By Steve Herte
Hold the Lion, Please (WB, 1942) – Director: Chuck Jones. Writer: Tedd Pierce. Animation: Ken Harris, Robert Cannon (uncredited), Ben Washam (uncredited). Background: Gene Fleury (uncredited), Bernyce Polifka (uncredited). Layout: John McGrew. Voices: Mel Blanc, Tex Avery (uncredited), Harry Lang (uncredited), Tedd Pierce (uncredited). Color, 8 minutes.
It was in my teens that I discovered my horoscope sign, Leo, the Lion. Since then I’ve embraced the qualities and tried to minimize the weaknesses of such a proud and strong symbol. Everywhere I’ve traveled is remembered in lion memorabilia, be it a photograph of the statue of Cuthbert in London, the two outside the Chicago Museum of Art, or Patience and Fortitude in front of the main library in New York. Most of the images and figurines are dignified and life-like. A few, like my statuette of Burt Lahr as the Cowardly Lion from The Wizard of Oz (1939) are less “lion-like” and some are just silly. And speaking of silly brings me to the cartoon in question.
Hold The Lion, Please is a Chuck Jones cartoon in the Merrie Melodies series that pits an out of shape, not too bright lion against a developing Bugs Bunny character. I say developing because Bugs is in the middle stages of transformation from an annoying, looney prankster to the suave, wise-cracking victim we know today, who always gets the best of a situation.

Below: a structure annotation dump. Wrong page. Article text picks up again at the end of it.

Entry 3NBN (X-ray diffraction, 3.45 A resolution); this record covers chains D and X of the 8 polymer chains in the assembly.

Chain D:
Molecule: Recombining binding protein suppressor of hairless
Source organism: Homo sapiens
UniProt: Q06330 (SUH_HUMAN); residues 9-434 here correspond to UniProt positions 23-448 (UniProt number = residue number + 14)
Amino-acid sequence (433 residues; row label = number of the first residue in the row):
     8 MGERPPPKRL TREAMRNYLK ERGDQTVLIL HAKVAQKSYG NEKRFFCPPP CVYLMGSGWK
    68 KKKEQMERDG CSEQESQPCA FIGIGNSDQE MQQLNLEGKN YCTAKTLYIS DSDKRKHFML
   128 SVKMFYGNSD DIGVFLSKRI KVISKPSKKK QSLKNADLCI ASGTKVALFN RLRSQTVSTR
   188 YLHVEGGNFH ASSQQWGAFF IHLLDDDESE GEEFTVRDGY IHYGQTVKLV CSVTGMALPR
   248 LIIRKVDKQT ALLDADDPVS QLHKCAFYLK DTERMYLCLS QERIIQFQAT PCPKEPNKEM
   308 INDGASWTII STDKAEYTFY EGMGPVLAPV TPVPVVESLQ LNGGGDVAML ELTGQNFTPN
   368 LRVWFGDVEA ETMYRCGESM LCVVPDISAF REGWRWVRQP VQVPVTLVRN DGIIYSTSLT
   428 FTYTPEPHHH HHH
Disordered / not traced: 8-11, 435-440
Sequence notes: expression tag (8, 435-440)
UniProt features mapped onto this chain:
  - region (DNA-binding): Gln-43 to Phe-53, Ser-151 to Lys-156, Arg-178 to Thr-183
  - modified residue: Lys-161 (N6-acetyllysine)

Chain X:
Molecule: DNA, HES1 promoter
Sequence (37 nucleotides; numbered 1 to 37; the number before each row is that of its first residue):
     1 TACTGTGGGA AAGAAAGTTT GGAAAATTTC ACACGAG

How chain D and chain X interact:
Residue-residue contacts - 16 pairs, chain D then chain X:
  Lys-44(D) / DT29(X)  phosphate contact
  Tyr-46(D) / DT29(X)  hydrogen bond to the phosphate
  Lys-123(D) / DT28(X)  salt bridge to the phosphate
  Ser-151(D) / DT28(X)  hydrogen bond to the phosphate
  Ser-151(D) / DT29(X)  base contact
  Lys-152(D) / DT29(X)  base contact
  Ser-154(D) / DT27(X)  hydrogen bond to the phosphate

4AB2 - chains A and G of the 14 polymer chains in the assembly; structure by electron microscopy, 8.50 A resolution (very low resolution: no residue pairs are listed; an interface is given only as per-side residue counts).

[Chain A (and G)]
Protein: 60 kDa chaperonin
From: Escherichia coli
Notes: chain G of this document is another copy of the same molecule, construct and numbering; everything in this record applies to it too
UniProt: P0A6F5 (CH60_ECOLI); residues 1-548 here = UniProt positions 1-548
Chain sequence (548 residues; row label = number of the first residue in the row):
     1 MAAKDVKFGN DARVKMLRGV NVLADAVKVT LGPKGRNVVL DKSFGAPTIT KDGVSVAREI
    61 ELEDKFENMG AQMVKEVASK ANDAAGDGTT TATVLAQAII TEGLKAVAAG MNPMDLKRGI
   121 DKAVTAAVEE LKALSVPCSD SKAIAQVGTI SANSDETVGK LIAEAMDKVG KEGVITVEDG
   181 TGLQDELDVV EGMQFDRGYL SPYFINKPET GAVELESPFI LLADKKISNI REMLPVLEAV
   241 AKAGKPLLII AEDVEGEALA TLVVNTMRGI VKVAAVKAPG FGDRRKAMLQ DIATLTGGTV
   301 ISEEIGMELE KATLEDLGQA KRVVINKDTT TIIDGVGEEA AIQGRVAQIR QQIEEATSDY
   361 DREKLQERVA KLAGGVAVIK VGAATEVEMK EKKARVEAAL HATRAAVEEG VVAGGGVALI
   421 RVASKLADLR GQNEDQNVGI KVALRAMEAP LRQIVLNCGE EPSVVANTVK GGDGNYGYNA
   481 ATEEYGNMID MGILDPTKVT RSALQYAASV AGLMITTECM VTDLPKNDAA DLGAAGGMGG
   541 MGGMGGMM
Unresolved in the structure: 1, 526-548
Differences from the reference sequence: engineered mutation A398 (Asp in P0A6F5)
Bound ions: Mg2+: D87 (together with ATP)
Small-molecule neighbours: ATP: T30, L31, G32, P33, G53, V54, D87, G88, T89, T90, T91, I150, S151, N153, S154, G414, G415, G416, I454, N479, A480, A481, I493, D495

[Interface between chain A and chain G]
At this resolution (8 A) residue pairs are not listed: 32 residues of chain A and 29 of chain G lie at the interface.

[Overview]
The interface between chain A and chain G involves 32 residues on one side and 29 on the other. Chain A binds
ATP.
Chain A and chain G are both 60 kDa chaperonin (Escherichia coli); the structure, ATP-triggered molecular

The cartoon opens with a hippo (voiced by Tex Avery) bathing (not wallowing in mud like a real hippo – he even cleans the bath tub ring before toweling off), a giraffe and a monkey touting the short-comings of Leo, who sits nearby. “There he is. The King of the Jungle, The Mighty Hunter, The Killer of the Congo.” (Note: there are no lions in jungles or even in the Congo.) To each of these titles Leo nods his head excessively. “Why that palooka (an old boxing term for a loser) couldn’t catch a rabbit!” Leo is still nodding as if it were another flattering title. He suddenly realizes he’s been insulted and tries to prove he’s still got it by striking a comic boxing pose, but though he jabs out with his right paw, his left paw socks him in the jaw. The three taunters are hysterical with laughter. Getting angry, Leo tries to roar, but when he opens his jaws we see only a few teeth, none of them sharp, and his roar gets choked off in a cough. The other animals feign fright by pretending to pick up their skirts and back away. As they continue to laugh, Leo stalks off to prove he can catch a rabbit.